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Food truck workers during coronavirus feed communities in need

Crazy Cubans food truck owners Eddie Chavez and Lissette Rivas tell the story of an elderly woman who asked for their assistance during the coronavirus outbreak. Video

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It’s comfort food, on wheels.

Dom Tesoriero, the owner of Mac Truck, a food truck that rolls through New York serving mac and cheese with savory bites like barbecue pulled pork and buffalo chicken, lost his business catering private events that have been canceled through June as a result of the coronavirus pandemic. Now he’s thinking of ways to bring in new revenue while doing some good in the process.

Food truck owners out of work during coronavirus find a way to do good and stay up and running.

“Until there’s a vaccine or people feel safe, my business will be pretty impacted, but I’m in it for the long haul,” Tesoriero told FOX Business.  “I can either sit here with my head in my hands or figure out how to sell my product.”


On Wednesday, Tesoriero’s Mac Truck will be stationed at the Jacob K. Javits Center in New York, which has been transformed into a field hospital being run by the U.S. National Guard to take in patients with COVID-19 in order to open up more space at hospitals across the city, an epicenter for the coronavirus where more than 100,000 people have tested positive.

It’s all part of New York Food Truck Association’s COVID-19 effort to park food trucks like Tesoriero’s outside of hospitals to provide free meals, coffee and snacks to front-line health care workers. The initiative started at NYU Langone hospital and has raised more than $16,000 through a GoFundMe campaign.


Donated funds raised through its #FrontlineFoodTrucks campaign will pay for food truck staffers, food costs and other supplies. And health care workers will get free meals, a necessity with cafeterias closed and few nearby restaurants open for them to access food between shifts.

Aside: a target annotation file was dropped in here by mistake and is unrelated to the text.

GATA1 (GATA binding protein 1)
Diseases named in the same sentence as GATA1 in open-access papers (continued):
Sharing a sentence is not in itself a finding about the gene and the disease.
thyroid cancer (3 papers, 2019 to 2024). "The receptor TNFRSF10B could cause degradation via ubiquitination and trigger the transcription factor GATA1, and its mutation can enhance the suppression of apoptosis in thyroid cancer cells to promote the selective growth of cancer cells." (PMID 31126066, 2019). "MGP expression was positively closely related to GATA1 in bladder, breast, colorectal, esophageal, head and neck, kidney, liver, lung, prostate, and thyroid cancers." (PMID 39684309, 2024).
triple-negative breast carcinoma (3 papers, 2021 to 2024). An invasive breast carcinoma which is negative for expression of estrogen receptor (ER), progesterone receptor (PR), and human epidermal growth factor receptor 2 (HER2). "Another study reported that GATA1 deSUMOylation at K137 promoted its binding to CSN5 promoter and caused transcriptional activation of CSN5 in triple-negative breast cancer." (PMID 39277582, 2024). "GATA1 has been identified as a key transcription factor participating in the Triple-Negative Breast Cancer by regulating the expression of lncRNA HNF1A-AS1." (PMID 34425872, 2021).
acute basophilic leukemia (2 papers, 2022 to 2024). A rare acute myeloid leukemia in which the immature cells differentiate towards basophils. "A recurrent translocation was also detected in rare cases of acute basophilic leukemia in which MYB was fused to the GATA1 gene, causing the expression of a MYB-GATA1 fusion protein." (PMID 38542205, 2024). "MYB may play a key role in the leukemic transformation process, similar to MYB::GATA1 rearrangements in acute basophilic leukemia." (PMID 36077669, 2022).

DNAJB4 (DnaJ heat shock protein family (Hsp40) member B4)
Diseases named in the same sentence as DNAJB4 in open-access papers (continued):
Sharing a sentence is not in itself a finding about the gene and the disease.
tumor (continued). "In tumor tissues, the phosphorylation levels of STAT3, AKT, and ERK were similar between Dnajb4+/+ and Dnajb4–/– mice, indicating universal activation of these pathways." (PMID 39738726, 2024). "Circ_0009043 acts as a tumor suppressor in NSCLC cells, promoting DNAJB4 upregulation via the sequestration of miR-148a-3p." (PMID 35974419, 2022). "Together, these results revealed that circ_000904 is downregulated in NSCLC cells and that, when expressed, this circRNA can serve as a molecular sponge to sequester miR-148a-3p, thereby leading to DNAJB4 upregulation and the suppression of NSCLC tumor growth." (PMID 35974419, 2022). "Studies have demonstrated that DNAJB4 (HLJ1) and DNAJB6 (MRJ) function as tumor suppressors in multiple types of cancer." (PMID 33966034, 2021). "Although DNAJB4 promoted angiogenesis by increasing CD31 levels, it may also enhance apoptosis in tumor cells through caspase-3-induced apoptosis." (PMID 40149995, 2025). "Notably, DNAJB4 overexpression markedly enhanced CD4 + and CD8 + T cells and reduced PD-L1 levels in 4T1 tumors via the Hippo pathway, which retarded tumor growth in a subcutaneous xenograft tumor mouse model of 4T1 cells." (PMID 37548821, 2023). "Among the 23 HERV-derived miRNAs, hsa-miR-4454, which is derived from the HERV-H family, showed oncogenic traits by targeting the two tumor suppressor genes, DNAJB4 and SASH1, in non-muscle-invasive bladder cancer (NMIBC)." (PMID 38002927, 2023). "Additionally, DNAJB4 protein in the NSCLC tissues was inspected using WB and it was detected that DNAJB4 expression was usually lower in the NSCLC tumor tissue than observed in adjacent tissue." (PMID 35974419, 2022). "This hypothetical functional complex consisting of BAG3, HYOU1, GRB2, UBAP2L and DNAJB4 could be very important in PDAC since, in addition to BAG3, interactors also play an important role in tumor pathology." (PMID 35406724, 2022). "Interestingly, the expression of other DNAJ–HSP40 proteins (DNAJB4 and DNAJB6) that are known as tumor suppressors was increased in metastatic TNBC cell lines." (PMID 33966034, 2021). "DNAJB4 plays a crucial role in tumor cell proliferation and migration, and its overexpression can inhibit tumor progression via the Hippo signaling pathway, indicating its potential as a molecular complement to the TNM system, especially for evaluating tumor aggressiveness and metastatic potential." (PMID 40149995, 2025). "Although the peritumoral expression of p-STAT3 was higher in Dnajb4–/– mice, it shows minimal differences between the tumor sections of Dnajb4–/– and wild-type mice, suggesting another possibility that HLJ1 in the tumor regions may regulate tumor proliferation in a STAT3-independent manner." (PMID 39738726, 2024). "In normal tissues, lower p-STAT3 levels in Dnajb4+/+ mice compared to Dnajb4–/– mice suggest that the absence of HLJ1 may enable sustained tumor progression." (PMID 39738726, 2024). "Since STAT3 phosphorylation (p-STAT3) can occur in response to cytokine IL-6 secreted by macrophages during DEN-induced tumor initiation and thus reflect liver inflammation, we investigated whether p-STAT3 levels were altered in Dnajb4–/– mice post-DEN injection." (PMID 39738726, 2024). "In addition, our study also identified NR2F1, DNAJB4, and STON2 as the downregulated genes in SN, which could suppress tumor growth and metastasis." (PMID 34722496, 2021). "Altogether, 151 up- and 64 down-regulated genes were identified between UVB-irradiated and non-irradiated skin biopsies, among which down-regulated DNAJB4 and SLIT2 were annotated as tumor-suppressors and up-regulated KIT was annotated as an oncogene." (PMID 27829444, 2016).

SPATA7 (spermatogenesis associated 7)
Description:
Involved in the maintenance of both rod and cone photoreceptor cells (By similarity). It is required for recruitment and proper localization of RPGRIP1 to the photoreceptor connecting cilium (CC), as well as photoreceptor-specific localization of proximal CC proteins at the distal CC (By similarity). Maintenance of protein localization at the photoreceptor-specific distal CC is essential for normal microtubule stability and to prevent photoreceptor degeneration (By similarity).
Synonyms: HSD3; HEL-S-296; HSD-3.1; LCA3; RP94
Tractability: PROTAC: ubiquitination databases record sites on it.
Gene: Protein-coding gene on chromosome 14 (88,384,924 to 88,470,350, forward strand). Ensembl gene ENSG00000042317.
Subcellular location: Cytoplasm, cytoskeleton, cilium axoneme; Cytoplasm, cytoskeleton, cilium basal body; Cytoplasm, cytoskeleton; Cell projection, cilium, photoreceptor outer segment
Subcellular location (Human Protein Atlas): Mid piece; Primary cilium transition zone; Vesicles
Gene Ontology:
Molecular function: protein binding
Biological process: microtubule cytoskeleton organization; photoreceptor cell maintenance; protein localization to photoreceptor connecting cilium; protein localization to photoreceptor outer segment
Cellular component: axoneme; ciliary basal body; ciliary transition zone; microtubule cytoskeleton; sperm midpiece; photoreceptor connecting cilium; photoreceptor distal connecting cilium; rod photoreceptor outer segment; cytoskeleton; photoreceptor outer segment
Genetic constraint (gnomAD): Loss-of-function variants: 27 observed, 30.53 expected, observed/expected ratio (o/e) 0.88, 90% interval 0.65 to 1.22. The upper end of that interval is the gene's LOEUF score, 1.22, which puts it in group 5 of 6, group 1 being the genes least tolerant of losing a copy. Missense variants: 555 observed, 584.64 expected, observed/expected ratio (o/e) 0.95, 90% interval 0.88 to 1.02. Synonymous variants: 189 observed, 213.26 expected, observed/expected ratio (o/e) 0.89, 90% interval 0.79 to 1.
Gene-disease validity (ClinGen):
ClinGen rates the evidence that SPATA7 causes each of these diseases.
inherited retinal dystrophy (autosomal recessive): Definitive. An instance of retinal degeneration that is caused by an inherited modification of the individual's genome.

“Our goal is to have dozens of our member food trucks rotating between 5 to 10 hospital locations to feed tens of thousands of frontline medical staff every week for as long as this crisis continues,” the NYFTA said on its Go Fund Me page.

Tesoriero has already received an influx of support from food fans.

“I got an email today from a lady saying, ‘We’d like to feed 300 people a day for the next week.’ It’s fantastic. It’s one of those things where everybody wins,” Tesoriero said. “We’re not trying to make money, just enough to get our staff out. I’m trying to keep the lights on here in my commissary.”

Small business owners working at restaurants and in food service across the country are having a hard time grappling financially with the coronavirus causing closures across the country. And food trucks are hit particularly hard with an estimated 30 to 40 percent of them shutting down temporarily or permanently as a result of the COVID-19 crisis, according to National Food Truck Association estimates as reported by the trade magazine Restuarant Hospitality.

Like Tesoriero, Tennessee-based food truck Crazy Cubans is feeding the elderly after its business was halted by the virus.

Food truck owners and Oak Ridge residents Eddie Chavez and Lissette Rivas are cooking and delivering meals to seniors who have been urged to stay home since the disease poses a higher risk to them.


“Rather than just be upset and just sit at home upset and depressed, we said, you know, we have this food, we have all this meat that we can prep and use instead of letting it go to waste and throwing it away,” Chavez told FOX Business.


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